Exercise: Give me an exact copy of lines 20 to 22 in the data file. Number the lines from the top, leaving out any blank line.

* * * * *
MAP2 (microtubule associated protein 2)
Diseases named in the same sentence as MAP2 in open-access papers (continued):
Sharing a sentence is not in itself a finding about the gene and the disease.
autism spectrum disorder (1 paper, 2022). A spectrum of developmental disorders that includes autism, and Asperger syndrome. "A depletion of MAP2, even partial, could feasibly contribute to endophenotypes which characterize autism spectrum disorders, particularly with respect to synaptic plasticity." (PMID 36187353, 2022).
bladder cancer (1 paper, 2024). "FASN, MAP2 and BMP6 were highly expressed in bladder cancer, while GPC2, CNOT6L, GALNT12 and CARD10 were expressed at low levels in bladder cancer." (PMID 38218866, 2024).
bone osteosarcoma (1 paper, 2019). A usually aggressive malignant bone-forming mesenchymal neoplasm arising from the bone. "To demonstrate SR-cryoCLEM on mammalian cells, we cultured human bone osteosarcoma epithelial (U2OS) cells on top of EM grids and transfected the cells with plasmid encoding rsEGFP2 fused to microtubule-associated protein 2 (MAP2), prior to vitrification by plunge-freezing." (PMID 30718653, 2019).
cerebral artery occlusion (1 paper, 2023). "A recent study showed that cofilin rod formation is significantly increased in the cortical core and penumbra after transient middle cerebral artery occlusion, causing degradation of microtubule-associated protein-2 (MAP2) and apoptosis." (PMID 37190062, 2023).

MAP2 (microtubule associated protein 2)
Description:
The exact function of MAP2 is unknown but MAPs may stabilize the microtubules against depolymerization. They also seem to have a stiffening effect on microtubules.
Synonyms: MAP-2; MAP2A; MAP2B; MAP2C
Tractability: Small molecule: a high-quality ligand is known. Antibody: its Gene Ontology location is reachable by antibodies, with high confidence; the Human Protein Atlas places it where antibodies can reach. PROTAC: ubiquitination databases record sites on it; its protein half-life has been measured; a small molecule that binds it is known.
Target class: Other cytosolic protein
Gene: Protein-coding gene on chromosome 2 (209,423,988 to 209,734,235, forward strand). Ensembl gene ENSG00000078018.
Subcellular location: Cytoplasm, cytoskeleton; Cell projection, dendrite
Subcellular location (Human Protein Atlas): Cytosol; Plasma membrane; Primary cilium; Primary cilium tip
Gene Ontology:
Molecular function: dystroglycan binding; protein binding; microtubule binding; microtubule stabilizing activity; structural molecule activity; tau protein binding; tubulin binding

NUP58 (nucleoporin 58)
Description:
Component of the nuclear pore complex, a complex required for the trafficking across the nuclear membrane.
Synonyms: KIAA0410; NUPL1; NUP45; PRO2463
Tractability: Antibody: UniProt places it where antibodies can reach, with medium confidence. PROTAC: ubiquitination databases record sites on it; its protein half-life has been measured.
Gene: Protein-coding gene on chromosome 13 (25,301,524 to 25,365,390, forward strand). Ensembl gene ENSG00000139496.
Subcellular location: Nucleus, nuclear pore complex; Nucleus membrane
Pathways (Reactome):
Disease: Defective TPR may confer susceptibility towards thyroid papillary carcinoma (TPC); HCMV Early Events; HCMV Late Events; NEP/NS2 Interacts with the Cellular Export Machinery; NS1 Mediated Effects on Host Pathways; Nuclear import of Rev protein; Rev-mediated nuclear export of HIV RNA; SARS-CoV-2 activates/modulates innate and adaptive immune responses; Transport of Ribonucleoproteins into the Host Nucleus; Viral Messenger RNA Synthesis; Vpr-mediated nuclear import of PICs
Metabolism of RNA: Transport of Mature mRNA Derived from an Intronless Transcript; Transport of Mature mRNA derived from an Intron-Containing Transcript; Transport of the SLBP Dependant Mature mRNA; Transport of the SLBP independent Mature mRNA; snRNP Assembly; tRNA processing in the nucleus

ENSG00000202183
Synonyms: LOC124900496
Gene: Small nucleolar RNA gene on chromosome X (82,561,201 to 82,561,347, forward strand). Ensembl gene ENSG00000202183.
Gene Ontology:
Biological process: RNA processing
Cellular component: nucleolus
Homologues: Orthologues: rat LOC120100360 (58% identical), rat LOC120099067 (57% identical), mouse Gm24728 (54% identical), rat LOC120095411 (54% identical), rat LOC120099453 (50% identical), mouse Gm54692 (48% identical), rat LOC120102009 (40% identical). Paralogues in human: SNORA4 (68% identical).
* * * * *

Description:
Component of the nuclear pore complex, a complex required for the trafficking across the nuclear membrane.
Synonyms: KIAA0410; NUPL1; NUP45; PRO2463